Laurino (Were You Always an Italian?, 2000) examines the internal struggle between her immigrant roots and her yearning for the freedoms of contemporary feminist goals.
The author uses the cultural imprint of her second-generation immigrant family—focusing on the traditional obligations of wife and mother—to set up the personal conflicts she has encountered and continues to process. Envisioning a broader role for herself than that of her mother—the personification of Southern Italian familial devotion, sacrifice and subordination—Laurino spends most of her memoir attempting to define what that role should be. The impetus toward feminist thinking came at Georgetown University, where a distinctly liberal-minded professor introduced her to the nonfiction works of Virginia Woolf. But when professor Jean Kirkpatrick later became the first female ambassador to the United Nations under the highly conservative Reagan administration, Laurino felt a tinge of betrayal. In a man’s world, she wondered, must women surrender their true beliefs to realize their ambitions? A career in journalism followed, in which she encountered internecine gender conflicts and outright sexist discrimination at the supposedly progressive Village Voice. The author married and became pregnant, which she had initially delayed because of career priorities. Opposed to hospital delivery, Laurino chose the fashionable Manhattan feminist option, the midwife. But hers failed to diagnose a complication that nearly killed the author. Her hereditary nurturing instincts then surfaced to the point where the pressure to make the “right” choices—where to work, how much, where to live, etc.—became even more daunting. However, if contemporary feminism, in search of economic equality, has “devalu[ed] the act of care [by] asking women to perform in the workplace just like men,” she writes, “it will be feminism that lifts us out of these muddy waters.”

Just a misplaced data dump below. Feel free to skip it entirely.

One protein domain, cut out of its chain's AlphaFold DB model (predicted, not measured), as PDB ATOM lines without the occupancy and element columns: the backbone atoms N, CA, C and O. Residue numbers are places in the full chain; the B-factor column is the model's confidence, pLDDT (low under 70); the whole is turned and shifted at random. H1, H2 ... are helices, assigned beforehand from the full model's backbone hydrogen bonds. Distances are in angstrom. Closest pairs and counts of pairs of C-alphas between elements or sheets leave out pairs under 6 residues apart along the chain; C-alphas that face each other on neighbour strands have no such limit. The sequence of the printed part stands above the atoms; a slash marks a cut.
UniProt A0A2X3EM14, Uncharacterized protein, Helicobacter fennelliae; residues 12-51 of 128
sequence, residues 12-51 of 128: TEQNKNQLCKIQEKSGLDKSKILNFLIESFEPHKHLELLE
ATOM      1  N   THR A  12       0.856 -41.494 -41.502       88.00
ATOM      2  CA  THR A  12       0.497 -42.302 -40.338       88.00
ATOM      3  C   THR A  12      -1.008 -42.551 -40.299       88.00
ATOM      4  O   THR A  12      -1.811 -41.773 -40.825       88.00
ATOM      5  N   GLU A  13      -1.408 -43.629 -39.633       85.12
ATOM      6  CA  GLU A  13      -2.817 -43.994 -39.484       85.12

Scattershot but heartfelt.